Deepfakes get harder to detect
- Generative AI makes deepfakes detection harder.
- Study shows consumers are aware of deepfakes and are concerned about identity theft.
Deepfakes detection continues to be a problem all over the world. Deepfakes manipulate media to create misleading representations of politicians, celebrities and ordinary people. Now, generative AI is enabling deepfakes to wreak more havoc.
Recently, an AI-generated photo of a fake explosion at the Pentagon caused mass confusion among users and even led to a brief run on the US stock market. According to a Bloomberg report, the fake photo, which first appeared on Facebook, showed a large plume of smoke that a Facebook user claimed was near the US military headquarters in Virginia. It soon spread on Twitter accounts that reach millions of followers, including the Russian state-controlled news network RT and the financial news site ZeroHedge, a participant in the social-media company’s new Twitter Blue verification system.
The Pentagon deepfake image is just one of the many examples in which deepfakes are manipulating users. But the bigger concern about deepfakes detection is the potential fraud and scams they can create. For instance, cybercriminals can create deepfake audio or video impersonations to deceive individuals into making fund transfers or revealing sensitive information.
Confident that this picture claiming to show an “explosion near the pentagon” is AI generated.
Check out the frontage of the building, and the way the fence melds into the crowd barriers. There’s also no other images, videos or people posting as first hand witnesses. pic.twitter.com/t1YKQabuNL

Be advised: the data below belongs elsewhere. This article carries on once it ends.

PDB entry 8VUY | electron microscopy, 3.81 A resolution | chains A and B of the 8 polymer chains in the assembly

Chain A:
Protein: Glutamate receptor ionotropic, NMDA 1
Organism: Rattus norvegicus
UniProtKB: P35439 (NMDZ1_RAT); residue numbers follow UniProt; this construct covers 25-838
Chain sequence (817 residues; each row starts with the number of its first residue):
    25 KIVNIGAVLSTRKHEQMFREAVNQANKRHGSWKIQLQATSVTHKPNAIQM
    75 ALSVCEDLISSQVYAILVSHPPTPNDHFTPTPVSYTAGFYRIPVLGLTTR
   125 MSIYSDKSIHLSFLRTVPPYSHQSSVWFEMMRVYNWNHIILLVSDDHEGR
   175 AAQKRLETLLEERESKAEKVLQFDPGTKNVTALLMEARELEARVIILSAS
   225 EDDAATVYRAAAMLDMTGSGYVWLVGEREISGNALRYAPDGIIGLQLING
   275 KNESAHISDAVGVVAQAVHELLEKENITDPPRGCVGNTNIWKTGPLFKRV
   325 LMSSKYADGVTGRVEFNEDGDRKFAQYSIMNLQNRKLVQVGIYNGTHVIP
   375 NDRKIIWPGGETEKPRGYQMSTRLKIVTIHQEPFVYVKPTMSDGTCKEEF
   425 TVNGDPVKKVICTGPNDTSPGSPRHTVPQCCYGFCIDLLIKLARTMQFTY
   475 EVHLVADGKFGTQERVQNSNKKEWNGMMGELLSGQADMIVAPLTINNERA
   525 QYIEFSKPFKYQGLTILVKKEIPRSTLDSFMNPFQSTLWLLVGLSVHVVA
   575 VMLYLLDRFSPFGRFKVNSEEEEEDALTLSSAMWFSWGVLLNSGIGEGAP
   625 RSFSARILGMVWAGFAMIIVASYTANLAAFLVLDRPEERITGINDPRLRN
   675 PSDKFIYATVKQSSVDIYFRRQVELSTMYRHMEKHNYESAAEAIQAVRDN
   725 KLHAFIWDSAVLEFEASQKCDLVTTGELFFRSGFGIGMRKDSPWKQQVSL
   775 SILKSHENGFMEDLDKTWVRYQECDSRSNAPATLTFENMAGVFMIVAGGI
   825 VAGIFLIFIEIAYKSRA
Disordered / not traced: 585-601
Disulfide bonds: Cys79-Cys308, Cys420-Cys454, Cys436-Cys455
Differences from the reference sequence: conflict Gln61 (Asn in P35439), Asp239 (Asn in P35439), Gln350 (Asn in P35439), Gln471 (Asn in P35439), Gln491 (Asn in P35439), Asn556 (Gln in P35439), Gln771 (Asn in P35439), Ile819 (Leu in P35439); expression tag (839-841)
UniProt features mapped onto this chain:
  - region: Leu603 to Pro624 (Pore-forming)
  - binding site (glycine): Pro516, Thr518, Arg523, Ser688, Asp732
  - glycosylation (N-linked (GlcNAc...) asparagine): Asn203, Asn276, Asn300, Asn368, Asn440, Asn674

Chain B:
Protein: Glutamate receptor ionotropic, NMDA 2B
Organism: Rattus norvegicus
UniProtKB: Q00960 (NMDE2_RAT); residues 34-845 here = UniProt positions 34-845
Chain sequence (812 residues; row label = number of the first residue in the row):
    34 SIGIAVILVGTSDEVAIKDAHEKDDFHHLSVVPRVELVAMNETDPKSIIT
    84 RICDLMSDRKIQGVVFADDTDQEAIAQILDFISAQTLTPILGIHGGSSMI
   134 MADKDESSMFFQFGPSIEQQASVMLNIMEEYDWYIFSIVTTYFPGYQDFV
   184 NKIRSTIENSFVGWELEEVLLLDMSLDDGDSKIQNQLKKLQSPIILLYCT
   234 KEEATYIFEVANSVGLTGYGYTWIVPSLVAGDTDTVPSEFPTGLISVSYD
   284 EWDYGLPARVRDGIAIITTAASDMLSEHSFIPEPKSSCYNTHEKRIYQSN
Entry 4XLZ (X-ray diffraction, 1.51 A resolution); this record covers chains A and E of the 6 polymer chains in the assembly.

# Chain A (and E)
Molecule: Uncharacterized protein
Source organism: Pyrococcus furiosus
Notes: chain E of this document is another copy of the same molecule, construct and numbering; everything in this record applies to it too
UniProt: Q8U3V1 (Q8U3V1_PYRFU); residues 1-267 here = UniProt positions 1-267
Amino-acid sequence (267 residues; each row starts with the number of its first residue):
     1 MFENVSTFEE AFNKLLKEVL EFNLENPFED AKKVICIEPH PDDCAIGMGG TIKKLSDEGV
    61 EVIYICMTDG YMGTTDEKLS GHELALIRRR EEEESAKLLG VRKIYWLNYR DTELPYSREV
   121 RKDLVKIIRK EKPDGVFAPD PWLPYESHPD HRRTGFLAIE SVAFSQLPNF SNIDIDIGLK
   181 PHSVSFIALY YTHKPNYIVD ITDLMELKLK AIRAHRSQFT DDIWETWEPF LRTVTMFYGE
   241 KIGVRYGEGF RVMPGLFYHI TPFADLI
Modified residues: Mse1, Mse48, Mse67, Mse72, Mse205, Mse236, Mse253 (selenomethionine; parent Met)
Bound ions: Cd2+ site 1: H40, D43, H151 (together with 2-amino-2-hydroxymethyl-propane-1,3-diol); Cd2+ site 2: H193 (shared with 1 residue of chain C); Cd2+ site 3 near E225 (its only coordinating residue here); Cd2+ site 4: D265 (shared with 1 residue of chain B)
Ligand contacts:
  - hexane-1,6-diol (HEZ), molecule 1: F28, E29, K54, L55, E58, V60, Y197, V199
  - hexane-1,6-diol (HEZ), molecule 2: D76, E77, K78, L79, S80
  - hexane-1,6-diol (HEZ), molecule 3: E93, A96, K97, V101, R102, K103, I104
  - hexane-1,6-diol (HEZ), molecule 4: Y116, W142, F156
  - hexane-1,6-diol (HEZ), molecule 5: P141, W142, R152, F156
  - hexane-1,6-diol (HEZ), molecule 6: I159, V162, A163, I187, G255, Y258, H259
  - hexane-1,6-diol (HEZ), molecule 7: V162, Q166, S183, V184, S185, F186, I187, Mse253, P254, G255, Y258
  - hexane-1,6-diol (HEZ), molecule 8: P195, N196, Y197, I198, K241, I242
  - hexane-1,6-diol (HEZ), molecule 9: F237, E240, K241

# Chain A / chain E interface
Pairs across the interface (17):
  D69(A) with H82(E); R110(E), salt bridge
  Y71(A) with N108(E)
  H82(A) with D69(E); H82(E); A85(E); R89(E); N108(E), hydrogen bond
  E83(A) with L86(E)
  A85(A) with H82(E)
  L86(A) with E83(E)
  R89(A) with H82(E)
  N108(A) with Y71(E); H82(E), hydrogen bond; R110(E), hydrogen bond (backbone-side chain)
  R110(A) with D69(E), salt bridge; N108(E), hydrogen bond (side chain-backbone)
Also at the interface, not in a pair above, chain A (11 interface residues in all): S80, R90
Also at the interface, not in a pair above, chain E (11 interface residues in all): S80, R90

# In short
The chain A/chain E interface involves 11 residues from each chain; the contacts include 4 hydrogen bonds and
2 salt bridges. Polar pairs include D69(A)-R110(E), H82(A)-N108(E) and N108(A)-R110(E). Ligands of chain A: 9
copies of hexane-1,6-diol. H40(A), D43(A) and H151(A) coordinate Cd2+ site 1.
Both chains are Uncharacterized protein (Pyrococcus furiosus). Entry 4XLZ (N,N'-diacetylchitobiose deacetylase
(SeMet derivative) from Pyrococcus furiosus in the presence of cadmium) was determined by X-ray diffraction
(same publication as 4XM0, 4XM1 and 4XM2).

— Nick Waters (@N_Waters89) May 22, 2023
There are also concerns about how deepfakes are infringing privacy by manipulating images and videos of individuals without their consent. As more users share personal images and videos on social media, their profiles can be used to create explicit or compromising content, causing harm to reputations, relationships, or personal lives.
Thanks to generative AI, it is becoming increasingly challenging to distinguish between deepfake and authentic content which can undermine public trust in the veracity of information and evidence.
According to Jumio’s 2023 Online Identity Study, a survey conducted on 8,055 adult consumers split evenly across the United Kingdom, United States, Singapore and Mexico, awareness of generative AI and deepfakes among consumers is high with 52% of respondents believing they could detect a deepfake video. This sentiment reflects over-confidence on the part of consumers, given the reality that deepfakes have reached a level of sophistication that prevents detection by the naked eye.
Over two-thirds (67%) claim to be aware of generative AI tools – such as ChatGPT, DALL-E and Lensa AI – which can produce fabricated content, including videos, images and audio. Awareness was highest among consumers in Singapore (87%) and lowest among those in the UK (56%)